Kazakhstan Eyes Expanded Routes for Oil Exports in 2024

Kazakhstan increased oil exports by volume last year, but flagging prices meant this translated into diminished earnings. The plan for 2024 is to keep expanding sales abroad, although complications are looming on the horizon.One route that should see more traffic is the trans-Caspian corridor running through Azerbaijan, Georgia and Turkey. The Energy Ministry said on March 6 that oil deliveries made through that channel will rise to 1.5 million tons, which is 1.4 times as much as in 2023.

On the same day, Energy Minister Almasadam Satkaliyev told reporters that Germany had asked Kazakhstan to increase oil supplies for its Schwedt oil refinery to 2 million tons per year. This trade entails sending oil through the Druzhba pipeline, which runs through Russia. This may be complicated, though, as Russia has to date approved the transit of only 1.2 million tons of Kazakh oil in 2024. And even that was 20 percent more than was sent to Germany in 2023.Kazakhstan had other markets last year. It sent 1.2 million tons of oil to China and another 65,000 tons to Uzbekistan by rail.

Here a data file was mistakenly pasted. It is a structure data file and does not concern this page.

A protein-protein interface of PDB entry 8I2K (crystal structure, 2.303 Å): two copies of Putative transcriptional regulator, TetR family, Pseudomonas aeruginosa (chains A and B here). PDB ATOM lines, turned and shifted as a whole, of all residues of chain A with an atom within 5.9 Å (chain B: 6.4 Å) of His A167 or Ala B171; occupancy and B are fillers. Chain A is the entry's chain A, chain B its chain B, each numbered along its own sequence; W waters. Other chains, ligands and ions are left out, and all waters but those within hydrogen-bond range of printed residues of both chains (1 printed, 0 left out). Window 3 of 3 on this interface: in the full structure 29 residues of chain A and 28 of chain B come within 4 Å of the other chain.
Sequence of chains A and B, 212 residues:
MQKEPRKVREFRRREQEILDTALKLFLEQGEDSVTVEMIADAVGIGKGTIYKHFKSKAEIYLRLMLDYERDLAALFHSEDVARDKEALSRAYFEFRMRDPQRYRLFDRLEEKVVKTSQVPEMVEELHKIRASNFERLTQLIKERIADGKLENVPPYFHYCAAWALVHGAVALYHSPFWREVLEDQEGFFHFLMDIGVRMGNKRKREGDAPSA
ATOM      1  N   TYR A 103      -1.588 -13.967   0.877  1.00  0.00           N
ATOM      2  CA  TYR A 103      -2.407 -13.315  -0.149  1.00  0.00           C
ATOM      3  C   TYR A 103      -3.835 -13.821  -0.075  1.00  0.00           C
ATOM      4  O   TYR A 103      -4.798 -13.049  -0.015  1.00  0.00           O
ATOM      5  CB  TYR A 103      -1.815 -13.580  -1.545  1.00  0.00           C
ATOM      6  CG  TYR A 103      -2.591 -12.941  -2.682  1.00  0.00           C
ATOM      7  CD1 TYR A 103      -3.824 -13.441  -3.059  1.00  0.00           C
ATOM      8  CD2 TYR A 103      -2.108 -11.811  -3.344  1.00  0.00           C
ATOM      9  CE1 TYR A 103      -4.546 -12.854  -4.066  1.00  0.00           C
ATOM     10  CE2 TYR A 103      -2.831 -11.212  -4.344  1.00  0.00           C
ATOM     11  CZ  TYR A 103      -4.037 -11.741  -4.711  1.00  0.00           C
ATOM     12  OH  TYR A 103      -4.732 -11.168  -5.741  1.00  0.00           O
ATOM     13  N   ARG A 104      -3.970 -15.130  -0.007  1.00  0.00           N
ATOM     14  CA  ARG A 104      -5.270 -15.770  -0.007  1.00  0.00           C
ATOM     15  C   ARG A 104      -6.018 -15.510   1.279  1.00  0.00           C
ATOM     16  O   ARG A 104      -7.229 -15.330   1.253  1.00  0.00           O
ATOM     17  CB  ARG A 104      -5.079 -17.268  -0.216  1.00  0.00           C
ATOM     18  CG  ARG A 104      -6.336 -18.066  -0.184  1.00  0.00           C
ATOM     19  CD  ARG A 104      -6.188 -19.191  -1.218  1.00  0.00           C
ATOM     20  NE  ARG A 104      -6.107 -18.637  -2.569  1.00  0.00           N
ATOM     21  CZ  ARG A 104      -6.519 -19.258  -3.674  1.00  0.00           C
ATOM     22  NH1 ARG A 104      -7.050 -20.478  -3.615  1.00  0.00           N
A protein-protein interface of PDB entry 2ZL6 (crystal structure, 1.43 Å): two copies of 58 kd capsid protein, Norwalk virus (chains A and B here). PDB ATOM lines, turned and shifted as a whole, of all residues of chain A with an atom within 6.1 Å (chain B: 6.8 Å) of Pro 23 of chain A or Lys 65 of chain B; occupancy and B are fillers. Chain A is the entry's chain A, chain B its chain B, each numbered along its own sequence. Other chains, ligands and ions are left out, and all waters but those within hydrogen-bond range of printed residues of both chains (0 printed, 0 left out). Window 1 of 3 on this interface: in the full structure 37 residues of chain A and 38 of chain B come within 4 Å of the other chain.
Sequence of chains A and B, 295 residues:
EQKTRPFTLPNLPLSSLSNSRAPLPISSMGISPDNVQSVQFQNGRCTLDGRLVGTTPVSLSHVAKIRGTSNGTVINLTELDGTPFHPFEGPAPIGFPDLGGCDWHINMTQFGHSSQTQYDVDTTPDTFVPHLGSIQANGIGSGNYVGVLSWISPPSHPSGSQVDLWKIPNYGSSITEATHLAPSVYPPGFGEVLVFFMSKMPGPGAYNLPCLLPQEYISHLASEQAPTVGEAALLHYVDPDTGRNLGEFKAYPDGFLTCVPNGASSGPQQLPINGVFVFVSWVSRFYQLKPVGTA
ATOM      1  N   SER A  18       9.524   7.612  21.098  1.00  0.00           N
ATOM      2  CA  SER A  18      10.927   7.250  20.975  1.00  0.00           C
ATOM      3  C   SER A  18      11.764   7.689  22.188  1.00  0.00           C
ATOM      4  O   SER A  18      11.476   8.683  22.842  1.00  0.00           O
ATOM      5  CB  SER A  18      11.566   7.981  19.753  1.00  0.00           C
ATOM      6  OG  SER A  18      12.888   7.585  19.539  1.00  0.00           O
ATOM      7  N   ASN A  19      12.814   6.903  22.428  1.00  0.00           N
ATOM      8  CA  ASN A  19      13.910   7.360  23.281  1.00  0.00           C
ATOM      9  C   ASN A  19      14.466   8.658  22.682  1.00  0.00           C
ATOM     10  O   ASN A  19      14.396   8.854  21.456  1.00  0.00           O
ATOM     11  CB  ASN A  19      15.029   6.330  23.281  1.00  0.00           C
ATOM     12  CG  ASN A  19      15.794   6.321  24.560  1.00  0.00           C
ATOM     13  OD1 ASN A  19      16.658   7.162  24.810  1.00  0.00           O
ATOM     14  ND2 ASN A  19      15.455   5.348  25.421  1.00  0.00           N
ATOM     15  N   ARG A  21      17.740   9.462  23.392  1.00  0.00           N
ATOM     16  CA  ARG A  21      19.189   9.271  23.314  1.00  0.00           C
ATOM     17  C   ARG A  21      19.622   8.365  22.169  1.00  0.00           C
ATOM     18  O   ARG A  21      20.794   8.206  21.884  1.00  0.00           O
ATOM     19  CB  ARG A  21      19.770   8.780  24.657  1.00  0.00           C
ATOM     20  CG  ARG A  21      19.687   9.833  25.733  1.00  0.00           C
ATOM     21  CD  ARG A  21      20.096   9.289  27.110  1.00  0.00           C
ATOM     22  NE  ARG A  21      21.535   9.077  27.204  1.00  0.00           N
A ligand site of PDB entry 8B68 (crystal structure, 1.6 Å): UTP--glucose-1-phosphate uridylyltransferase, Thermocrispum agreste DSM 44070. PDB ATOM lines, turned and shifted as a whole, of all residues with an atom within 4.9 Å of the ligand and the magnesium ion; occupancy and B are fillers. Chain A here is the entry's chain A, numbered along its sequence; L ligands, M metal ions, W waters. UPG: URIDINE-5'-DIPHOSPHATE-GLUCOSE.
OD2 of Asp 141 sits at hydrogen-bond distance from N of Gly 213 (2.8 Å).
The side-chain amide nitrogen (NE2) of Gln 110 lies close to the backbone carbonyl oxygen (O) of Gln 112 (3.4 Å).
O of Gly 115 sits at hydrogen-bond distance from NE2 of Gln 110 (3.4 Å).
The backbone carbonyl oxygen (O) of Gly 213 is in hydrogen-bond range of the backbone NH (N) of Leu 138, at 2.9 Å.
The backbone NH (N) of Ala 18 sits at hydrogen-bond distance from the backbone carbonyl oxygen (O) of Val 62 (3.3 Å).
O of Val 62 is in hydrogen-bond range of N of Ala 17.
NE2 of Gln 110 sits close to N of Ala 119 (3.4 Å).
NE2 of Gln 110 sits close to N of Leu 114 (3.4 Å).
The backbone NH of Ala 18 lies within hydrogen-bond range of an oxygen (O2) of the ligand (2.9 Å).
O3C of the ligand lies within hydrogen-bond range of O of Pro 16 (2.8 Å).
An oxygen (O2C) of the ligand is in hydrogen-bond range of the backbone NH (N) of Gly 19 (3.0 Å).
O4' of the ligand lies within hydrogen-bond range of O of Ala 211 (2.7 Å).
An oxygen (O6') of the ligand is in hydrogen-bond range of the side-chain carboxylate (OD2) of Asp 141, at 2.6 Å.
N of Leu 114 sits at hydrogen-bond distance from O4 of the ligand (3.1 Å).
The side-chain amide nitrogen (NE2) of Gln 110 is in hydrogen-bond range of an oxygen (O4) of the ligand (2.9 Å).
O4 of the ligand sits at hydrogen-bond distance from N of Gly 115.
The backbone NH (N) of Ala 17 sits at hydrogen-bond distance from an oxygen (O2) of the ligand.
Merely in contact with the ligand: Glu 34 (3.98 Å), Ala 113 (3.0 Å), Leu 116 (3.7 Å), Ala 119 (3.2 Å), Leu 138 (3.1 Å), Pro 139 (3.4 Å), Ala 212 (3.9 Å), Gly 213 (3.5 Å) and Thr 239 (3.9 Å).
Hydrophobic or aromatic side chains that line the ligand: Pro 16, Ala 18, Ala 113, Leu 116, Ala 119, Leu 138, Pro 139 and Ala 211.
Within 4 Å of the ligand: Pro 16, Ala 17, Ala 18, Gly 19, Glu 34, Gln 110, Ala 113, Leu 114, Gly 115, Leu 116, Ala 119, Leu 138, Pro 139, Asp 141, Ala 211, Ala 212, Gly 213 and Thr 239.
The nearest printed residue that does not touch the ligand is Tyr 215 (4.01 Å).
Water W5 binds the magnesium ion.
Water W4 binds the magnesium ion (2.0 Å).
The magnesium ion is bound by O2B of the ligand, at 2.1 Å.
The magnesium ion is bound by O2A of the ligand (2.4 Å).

And while Russia is a transit nation for Kazakh oil going to Europe, Kazakhstan is a transit nation for Russian oil going to China and Uzbekistan. Last year, 10 million tons of Russian oil were sent to China and another 150,000 tons of oil to Uzbekistan via Kazakhstan.More than 70 million tons of oil were exported from Kazakhstan in 2023 —a 10 percent increase on 2022. Revenues amounted to $42.3 billion, a 10 percent drop year-on-year. The largest buyers were a familiar lineup: European Union nations, China, Korea, Turkey and Singapore.

The troubling imponderable is the Caspian Pipeline Consortium, the route by which around two-thirds of Kazakhstan’s oil gets to foreign markets. The pipeline, which is also used by Russian oil companies, runs through Russia and ends in the Black Sea terminal of Novorossiysk.This week, management at the Turkish terminal of Dortyol reportedly announced that they will refuse to accept oil delivered from the CPC since it does not want to fall foul of U.S. sanctions. That is only one mid-sized terminal, but if more follow, Kazakhstan will have cause to worry.